Wigan Athletic should be vying for a prompt return to the Championship

A disappointing return to the Championship

Last season denoted a horrible period for the Wigan Athletic faithful. Their beloved Latics finished the campaign situated in 23rd place, relegated to the third tier of English football. For a team that sustained their position at the height of English Football for eight successive seasons, in conceivably, the most competitive league in world football, being demoted to League One for the second time in three years is certainly difficult to accept.

The season itself was demonstrative of the problems that thwarted the Latics. From a defensive perspective, Wigan was comparatively stable conceding fewer goals in 46 games than Huddersfield – who eventually became a Premier League team for the first time in their history. While this did represent modest success regarding fulfilling their defensive obligations, they were failing woefully to ignite their attacking spark. Currently they stand with odds of 6/5 to be promoted.

Wigan’s woes

Over the entirety of the 2016-17 Championship season, the Latics amassed 40 league goals – an average of less than a goal per game. Coincidentally, this figure was the joint-lowest in the division, alongside Rotherham who were relegated to League One with a pitiful total of 23 points. The alteration in management from Warren Joyce to Paul Cook failed to reinvigorate the season to a degree in which survival was a plausible and attainable target. Thus the Latics were relegated.

Their failure to create and invent from open play was palpable, and this, in turn, contributed to the lack of purposeful goal scoring opportunities that they had. Wigan’s ill-discipline was also an area of considerable concern; they averaged 12.7 fouls per game, only QPR, Birmingham, Wolves and Brighton averaged a higher total. Things, in a word, were bleak.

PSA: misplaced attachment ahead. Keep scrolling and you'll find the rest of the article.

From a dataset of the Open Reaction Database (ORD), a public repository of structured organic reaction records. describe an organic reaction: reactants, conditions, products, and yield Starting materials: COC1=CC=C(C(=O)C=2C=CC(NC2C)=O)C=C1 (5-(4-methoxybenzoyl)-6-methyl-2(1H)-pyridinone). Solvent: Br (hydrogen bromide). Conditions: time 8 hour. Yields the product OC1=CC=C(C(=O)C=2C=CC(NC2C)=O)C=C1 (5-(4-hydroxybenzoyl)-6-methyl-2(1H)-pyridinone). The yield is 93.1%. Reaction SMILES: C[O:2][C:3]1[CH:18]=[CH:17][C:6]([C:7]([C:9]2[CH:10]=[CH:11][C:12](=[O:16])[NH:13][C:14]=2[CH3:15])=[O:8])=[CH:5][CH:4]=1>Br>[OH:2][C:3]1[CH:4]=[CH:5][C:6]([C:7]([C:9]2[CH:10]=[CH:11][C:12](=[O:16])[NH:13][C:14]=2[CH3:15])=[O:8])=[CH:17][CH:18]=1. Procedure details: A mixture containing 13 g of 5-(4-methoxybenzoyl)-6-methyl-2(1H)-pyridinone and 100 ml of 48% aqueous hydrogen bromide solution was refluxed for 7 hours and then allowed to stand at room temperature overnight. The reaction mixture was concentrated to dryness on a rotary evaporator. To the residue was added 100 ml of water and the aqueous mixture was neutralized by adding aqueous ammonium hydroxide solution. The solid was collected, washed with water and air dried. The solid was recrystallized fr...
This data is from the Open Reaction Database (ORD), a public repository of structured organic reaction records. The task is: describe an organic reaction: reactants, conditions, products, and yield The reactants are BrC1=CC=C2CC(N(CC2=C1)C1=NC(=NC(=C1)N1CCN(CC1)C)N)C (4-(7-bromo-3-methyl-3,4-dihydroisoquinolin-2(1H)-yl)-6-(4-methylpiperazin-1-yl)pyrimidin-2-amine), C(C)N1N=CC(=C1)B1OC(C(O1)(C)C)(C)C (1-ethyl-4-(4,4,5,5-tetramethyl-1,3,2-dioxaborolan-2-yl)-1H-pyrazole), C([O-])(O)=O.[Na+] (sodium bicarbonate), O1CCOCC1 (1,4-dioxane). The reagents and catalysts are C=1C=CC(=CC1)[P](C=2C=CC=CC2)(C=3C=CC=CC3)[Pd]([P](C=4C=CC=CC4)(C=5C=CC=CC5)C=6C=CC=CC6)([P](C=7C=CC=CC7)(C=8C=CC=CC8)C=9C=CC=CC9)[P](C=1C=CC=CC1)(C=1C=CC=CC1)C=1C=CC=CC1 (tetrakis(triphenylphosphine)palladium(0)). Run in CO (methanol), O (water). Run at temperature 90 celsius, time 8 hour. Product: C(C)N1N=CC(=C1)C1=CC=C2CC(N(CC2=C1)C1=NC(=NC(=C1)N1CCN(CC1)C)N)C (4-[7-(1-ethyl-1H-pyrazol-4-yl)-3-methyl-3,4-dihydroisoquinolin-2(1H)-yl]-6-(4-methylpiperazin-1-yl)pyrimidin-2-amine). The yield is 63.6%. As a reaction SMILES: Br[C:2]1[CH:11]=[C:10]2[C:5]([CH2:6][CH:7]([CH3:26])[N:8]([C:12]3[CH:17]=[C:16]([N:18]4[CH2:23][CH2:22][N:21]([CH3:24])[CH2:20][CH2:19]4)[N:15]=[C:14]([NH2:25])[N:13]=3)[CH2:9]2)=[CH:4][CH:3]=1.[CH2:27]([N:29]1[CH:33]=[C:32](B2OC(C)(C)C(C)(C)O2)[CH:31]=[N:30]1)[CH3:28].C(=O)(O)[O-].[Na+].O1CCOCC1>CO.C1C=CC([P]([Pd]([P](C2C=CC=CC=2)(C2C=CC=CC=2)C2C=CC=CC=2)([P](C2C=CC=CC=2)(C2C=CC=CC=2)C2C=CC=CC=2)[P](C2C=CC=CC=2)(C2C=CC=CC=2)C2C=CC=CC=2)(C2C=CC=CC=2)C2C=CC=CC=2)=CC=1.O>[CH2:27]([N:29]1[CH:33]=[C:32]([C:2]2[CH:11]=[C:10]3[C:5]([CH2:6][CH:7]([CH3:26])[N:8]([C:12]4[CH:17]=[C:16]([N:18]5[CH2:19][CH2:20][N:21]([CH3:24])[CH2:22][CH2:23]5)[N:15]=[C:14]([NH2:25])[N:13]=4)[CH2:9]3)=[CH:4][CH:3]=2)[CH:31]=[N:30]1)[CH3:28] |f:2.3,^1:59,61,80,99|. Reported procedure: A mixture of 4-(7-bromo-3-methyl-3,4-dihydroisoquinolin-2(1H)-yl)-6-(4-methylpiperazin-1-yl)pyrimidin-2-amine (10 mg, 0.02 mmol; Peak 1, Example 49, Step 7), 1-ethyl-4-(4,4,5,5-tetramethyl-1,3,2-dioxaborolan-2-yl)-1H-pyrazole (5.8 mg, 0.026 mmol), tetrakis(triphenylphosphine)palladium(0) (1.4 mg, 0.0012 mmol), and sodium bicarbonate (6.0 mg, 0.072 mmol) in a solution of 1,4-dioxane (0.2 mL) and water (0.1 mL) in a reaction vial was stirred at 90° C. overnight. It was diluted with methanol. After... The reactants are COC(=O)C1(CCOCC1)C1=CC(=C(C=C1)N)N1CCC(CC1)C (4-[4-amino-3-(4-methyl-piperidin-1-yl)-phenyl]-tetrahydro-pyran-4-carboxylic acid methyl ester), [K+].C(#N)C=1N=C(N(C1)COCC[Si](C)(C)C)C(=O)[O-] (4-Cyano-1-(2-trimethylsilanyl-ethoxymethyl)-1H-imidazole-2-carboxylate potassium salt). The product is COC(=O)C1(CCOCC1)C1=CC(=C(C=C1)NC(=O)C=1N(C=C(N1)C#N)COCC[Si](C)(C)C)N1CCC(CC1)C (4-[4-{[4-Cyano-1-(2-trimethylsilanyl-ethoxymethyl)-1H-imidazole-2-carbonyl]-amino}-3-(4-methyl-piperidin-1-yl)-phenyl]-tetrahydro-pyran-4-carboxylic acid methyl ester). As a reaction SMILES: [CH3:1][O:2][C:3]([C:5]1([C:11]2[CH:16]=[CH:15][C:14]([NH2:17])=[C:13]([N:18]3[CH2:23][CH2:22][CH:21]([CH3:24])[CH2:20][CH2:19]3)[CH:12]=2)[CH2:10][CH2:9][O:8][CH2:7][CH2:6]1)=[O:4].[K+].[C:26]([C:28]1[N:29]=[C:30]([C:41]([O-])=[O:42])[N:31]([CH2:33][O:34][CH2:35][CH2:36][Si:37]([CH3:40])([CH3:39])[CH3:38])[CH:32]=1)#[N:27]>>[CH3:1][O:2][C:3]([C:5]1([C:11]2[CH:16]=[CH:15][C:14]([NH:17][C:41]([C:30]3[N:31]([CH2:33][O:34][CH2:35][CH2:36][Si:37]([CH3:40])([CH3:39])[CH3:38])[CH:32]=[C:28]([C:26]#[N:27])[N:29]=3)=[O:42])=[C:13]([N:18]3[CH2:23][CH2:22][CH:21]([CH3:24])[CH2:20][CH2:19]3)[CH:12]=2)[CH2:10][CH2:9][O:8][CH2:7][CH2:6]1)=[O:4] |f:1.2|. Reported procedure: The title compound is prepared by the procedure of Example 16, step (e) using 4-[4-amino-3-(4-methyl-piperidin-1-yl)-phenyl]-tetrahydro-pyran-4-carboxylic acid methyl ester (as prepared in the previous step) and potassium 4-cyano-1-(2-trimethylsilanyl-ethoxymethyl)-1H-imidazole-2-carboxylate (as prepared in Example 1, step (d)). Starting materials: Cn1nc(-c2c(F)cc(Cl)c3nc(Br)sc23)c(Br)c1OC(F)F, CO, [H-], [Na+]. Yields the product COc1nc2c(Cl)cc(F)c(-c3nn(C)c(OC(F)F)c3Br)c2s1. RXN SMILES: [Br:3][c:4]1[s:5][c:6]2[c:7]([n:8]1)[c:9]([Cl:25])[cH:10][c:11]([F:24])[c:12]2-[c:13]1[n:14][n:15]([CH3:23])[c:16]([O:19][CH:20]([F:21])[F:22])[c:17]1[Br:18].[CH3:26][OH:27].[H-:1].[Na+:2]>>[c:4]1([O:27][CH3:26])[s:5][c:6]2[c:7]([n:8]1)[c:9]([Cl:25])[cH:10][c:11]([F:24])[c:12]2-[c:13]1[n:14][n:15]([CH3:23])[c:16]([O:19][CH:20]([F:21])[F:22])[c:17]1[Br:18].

Decent start to the season

Despite the dismay that last season engendered, Wigan has made a purposefully decent start to the new campaign as they look to conclude a prompt return to the Championship.

This intent has derived from a very acceptable transfer window, all eight players who were acquired in the January transfer window have departed for pastures new, while the club has made tremendous use of players whose contract had expired, and loan deals for Premier League prodigies. Thus, providing Cook with the perfect concoction of invaluable experience and youthful exuberance.

His squad have made a rather significant impression on the pitch, attaining a respectable total of ten points out of a possible 15. Before being defeated away at Shrewsbury (the current league leaders) Wigan had recorded four successive games unbeaten, three of which were victories.

One senses that their next two league fixtures against both Charlton and Blackpool will be indicative of Wigan’s capacity to mount a serious promotion bid. Failure to win either of those games will raise questions regarding the competence and temperament of Cook’s team. Nevertheless, two consecutive victories would seriously augment Wigan’s status as promotion chasers, and could even enhance their chances of title success.

Ultimately, it’s far too soon in the season to anticipate the nature of Wigan’s campaign, yet one thing is for certain, the early indications are auspicious. For a team that averaged 0.8 goals per game last season, the Latics were averaging two league goals per game before the Shrewsbury defeat.

While their disciplinary record has been rather troublesome so far, Wigan didn’t receive a single red card in the Championship last season, and they’ve already received two in League One, the new signings are beginning to express themselves. Ivan Toney has scored twice in five appearances for his new side, while on loan Lee Evans has scored once and provided one assist too.

The road ahead

For a team of Wigan’s stature, cherished history, and influence, it is of the utmost significance that they return to the Championship at the very first time of asking. It’s easy to forget that five seasons ago, the Latics were a recognised Premier League outfit. Over recent seasons a whole host of established Premier League teams, such as Fulham, Aston Villa, Newcastle, Sunderland (to name just a few), have been relegated from the highest tier of English Football. Ultimately, it is each of these teams’ intention to re-establish their statuses as recognised Premier League teams, for Wigan their journey begins with League One triumph.

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